Daily uk news More than 40 Tory coronavirus rebels -and some Labour backbenchers - join forces to compel Boris Johnson to give MPs a vote on new lockdown rules MetiNews.Com
MetiNews.Com - Ex-ministers, hardcore Brexiteers, party moderates and new Red Wall MPs are among those who are supporting a push to make ministers accountable to the Commons.
Breaking News ! More than 40 Tory lockdown rebels tonight backed a plan to force Boris Johnson to give Parliament the last say on new coronavirus laws.Ex-ministers, hardcore Brexiteers, party moderates and new Red Wall MPs are among those who are supporting a push by Sir Graham Brady to make ministers accountable to the Commons.MPs vote next week on extending emergency powers put in place to allow Mr Johnson's administration to take action to shut down parts or all of England.But he faces a struggle to get the six-monthly update to emergency powers past the Commons.Former Brexit Secretary David Davis, ex-Tory leader Ian Duncan Smith and Labour MPs including Harriet Harman are among those backing the amendment by Sir Graham, the chairman of the powerful 1922 Committee.They are joined by former ministers Steve Baker, Julian Lewis and Damian Green, plus Red Wall newcomer Dehenna Davison.Aside from the Tories, signatories include the DUP's MP Sammy Wilson and Labour's John Spellar. The 40-odd Tories, along with opposition parties, would wipe out Mr Johnson's 80-strong majority in the Commons.Transport Committee chairman Huw Merriman tweeted: 'Added my name because decisions impacting life chances and livelihoods are better made when scrutinised and stress-tested. 'Good for cohesion if MPs directly endorse and own the action Govt needs to take.' There is growing disquiet on Tory benches at the evidence used to justify a return to working-from-home announced by Mr Johnson (left) on Tuesday, as well as measured like a 10pm pub and restaurant curfew. An amendment (below) proposed by Tory backbench leader Sir Graham Brady (right) would give MPs a say over lockdown legislation A small number of commuters at Waterloo Station, in London in the middle of what should be rush hour on Thursday, after the PMannounced a range of new restrictions to combat the rise in coronavirus cases in EnglandThere is growing disquiet on Tory benches at the evidence used to justify a return to working-from-home announced by Mr Johnson on Tuesday, as well as measured like a 10pm pub and restaurant curfew.They fear for the impact on an economy already holed below the waterline.Reports today suggested Sir Graham's amendment may have been kicked into touch by Speaker Lindsay Hoyle over whether it was legally binding.But having cross-party support will make it harder for the Speaker not to allow it to be put to a vote.Earlier today, Sir Graham told MailOnline he hoped that the sizable backing for his amendment would be 'persuasive' in getting it put to MPs.He added that he had had 'encouraging discussions' with the Government over the concerns it covered, adding: 'I'm very hopeful they will do it and it won't have to be pushed to a vote.' RELATED ARTICLES Previous 1 Next EXCLUSIVE: In the week Boris told a battered Britain it was... Number 10 confirms it WAS briefed by Sweden's controversial...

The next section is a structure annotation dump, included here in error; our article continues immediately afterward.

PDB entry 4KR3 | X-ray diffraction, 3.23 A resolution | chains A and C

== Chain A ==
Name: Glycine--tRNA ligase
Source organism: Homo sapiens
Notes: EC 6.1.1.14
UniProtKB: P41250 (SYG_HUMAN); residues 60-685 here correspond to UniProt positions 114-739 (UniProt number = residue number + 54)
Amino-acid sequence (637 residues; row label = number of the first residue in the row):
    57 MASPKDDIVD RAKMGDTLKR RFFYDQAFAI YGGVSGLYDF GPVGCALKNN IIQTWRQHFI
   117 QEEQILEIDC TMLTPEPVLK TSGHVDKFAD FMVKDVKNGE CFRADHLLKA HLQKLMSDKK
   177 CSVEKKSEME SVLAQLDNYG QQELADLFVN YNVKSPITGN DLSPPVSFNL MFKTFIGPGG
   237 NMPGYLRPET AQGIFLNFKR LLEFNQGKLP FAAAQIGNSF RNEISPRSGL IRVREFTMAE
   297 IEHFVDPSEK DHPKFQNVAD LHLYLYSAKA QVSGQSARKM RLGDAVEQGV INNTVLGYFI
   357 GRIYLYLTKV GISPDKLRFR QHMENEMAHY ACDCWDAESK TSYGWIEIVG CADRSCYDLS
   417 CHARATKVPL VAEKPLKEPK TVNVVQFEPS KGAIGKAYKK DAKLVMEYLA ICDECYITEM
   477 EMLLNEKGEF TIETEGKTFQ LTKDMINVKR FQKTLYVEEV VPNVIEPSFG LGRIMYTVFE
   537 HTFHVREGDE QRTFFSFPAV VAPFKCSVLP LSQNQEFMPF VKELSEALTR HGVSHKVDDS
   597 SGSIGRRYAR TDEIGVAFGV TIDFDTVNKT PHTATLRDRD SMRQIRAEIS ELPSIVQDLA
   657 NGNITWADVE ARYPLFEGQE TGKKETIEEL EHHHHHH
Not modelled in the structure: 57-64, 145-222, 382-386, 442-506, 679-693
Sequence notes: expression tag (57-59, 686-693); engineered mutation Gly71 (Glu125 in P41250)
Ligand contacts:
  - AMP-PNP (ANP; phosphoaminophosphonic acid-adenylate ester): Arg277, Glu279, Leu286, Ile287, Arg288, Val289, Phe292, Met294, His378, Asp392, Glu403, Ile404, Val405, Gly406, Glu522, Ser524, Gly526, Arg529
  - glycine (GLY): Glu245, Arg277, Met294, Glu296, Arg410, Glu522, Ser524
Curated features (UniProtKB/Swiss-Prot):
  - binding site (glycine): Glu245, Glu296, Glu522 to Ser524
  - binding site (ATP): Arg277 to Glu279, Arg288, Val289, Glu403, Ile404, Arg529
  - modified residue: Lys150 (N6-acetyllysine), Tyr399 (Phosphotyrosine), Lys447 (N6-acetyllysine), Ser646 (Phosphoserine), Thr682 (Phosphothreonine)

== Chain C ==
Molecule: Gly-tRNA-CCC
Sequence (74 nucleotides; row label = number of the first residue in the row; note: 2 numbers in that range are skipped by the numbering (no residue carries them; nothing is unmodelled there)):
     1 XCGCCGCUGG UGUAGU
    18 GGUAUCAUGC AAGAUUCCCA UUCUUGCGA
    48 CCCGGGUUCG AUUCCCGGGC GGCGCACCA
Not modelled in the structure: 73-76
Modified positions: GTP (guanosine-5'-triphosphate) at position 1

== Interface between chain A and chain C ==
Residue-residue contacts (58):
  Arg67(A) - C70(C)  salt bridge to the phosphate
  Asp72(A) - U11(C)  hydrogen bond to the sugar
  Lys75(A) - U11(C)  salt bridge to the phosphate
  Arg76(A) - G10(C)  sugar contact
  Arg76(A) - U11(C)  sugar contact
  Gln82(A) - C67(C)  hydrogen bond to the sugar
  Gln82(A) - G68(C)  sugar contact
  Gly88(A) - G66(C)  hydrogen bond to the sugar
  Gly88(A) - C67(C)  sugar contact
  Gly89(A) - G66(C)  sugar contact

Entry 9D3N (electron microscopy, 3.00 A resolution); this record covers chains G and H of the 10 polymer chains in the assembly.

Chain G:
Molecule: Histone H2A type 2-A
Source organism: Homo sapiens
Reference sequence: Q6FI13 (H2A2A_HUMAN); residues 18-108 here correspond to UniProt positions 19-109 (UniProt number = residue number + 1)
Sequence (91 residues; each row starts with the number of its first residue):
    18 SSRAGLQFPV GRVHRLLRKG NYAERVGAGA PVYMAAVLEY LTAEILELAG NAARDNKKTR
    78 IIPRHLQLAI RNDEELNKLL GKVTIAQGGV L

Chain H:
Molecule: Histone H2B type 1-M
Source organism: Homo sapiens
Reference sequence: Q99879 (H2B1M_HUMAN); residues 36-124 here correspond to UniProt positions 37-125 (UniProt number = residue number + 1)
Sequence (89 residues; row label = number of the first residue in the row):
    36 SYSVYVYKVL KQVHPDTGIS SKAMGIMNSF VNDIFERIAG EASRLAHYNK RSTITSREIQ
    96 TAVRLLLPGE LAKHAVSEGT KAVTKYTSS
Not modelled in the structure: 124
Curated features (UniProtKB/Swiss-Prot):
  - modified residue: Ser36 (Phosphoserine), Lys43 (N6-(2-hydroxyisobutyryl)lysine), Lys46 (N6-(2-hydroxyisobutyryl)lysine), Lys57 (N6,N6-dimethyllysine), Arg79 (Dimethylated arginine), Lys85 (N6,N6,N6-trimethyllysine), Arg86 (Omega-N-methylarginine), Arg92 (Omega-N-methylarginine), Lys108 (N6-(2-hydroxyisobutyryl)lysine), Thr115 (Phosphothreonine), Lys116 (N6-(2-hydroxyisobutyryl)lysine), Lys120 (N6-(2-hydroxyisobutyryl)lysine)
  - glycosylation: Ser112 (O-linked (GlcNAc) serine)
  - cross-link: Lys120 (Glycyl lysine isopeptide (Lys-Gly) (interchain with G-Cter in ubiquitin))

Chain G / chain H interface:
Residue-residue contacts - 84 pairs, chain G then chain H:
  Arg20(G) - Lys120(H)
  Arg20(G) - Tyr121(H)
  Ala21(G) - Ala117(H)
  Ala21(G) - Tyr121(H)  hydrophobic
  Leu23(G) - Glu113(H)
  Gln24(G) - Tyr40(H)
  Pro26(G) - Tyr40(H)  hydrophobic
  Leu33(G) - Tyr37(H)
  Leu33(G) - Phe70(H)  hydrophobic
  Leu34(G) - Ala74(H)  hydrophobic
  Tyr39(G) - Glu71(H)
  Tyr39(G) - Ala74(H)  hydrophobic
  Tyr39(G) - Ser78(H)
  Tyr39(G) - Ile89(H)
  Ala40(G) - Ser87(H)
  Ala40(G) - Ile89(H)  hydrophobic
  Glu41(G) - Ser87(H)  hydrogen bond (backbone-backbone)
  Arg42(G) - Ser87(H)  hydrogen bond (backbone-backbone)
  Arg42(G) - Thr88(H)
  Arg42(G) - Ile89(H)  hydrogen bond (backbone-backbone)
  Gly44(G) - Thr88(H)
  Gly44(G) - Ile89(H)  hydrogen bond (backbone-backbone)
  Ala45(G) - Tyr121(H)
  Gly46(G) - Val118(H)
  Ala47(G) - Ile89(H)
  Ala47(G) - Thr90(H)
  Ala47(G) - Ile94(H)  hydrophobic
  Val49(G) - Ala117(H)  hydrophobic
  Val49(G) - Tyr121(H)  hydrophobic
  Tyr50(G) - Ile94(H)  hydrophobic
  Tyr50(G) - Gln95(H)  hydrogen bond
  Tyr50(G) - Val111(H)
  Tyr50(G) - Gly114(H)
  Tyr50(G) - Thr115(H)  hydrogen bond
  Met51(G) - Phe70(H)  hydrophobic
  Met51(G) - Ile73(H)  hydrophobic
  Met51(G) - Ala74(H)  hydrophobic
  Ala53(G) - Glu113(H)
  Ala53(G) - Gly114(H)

.'One of the problems is the way the House of Commons is still not allowed to function properly, he said.'You have a very limited number, no more than I think 25 or 26, of Conservative MPs in the chamber at any one time. They are all people who happen to have come up in a ballot as wanting to ask a question.'It really does limit the capacity for people to raise concerns. You have a colleague who is very worried about what these things are going to do to local businesses, who doesn't come up in the ballot for two weeks in all sorts of statements and questions.'I think that is one of the reasons I think there is a building frustration among colleagues.'Experts have warned the UK will face 'hefty tax rises' by the middle of the decade to pay for the coronavirus crisis as Rishi Sunak prepares to today unveil his plans to replace furlough and stave off massive job losses over the winter.The Chancellor will announce his new Winter Economy Plan at lunchtime and its centrepiece is expected to be a wage subsidy scheme which will see the Government top up the pay of people who can only work part-time.Mr Sunak's multi-billion pound package of support is also likely to include further VAT cuts and the extension of emergency loan schemes for struggling businesses.The closure of the Government's furlough scheme at the end of October has sparked dire warnings of waves of redundancies in the coming months with the Treasury due to focus its firepower on saving viable jobs rather than 'zombie' ones which have no future. Health Secretary Matt Hancock told BBC Radio 4's Today programme the Government would 'put in the absolute maximum economic support' it could, but recognised it could not save every job or every business.Asked why Prime Minister Boris Johnson had suggested there could be a six-month timeline to restrictions, Mr Hancock said: 'I think it's really important to level with people. I think it's really important for us in Government, leading people through this very difficult time, to be straight with people about what we see as the problems ahead and the timetable ahead.'We want to give hope with what's coming - you know what, we can get through this - of course we do. But we also need that hope to be grounded in realism, because if it's not grounded in realism, then it's not true.'Mr Hancock said he would not rule anything out when asked whether students at universities suffering outbreaks would be told not to go home for Christmas.'I don't want to have a situation like that, and I very much hope we can avoid it,' he said.Asked if it was under consideration, he said: 'I've learned not to rule things out. And one of the challenges we have is making sure that people are as safe as possible and that includes not spreading between the generations, but... this is not our goal.'